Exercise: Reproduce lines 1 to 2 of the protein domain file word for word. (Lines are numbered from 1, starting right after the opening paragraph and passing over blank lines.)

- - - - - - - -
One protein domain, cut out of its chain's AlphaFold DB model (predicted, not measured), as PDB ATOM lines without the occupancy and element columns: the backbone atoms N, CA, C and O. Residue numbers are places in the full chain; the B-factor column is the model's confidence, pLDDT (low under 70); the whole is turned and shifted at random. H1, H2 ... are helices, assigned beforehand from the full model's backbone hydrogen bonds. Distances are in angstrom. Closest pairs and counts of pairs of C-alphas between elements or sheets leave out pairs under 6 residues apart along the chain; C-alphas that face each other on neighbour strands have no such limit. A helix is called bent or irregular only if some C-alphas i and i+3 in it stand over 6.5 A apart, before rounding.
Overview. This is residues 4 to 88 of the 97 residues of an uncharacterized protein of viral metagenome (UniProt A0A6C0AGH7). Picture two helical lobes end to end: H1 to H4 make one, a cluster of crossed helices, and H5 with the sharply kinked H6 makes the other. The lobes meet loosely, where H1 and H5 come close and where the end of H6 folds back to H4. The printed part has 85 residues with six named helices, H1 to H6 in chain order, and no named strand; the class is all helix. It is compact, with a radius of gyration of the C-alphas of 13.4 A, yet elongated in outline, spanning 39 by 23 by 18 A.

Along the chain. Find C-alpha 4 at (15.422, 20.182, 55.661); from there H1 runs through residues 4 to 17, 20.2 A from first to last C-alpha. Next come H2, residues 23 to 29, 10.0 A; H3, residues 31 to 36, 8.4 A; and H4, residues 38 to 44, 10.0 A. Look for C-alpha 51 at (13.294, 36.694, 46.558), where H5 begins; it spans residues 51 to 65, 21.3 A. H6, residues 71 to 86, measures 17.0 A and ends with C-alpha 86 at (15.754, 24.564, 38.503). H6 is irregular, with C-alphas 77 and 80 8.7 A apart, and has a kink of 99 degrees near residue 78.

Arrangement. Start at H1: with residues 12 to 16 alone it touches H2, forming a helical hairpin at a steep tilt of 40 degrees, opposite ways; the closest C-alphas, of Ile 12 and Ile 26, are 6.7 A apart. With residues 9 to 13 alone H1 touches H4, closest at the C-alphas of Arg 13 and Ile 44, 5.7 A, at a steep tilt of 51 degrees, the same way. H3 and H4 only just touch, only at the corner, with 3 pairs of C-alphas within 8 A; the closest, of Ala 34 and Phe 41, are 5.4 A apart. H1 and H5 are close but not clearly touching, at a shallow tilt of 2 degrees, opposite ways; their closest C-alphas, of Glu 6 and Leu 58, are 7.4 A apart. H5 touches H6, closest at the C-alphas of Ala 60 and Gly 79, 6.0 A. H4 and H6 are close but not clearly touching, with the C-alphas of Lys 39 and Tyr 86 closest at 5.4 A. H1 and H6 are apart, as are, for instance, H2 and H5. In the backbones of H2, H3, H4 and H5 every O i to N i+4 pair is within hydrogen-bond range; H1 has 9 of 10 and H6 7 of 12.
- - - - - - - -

Overview. This is residues 4 to 88 of the 97 residues of an uncharacterized protein of viral metagenome (UniProt A0A6C0AGH7). Picture two helical lobes end to end: H1 to H4 make one, a cluster of crossed helices, and H5 with the sharply kinked H6 makes the other. The lobes meet loosely, where H1 and H5 come close and where the end of H6 folds back to H4. The printed part has 85 residues with six named helices, H1 to H6 in chain order, and no named strand; the class is all helix. It is compact, with a radius of gyration of the C-alphas of 13.4 A, yet elongated in outline, spanning 39 by 23 by 18 A.

Along the chain. Find C-alpha 4 at (15.422, 20.182, 55.661); from there H1 runs through residues 4 to 17, 20.2 A from first to last C-alpha. Next come H2, residues 23 to 29, 10.0 A; H3, residues 31 to 36, 8.4 A; and H4, residues 38 to 44, 10.0 A. Look for C-alpha 51 at (13.294, 36.694, 46.558), where H5 begins; it spans residues 51 to 65, 21.3 A. H6, residues 71 to 86, measures 17.0 A and ends with C-alpha 86 at (15.754, 24.564, 38.503). H6 is irregular, with C-alphas 77 and 80 8.7 A apart, and has a kink of 99 degrees near residue 78.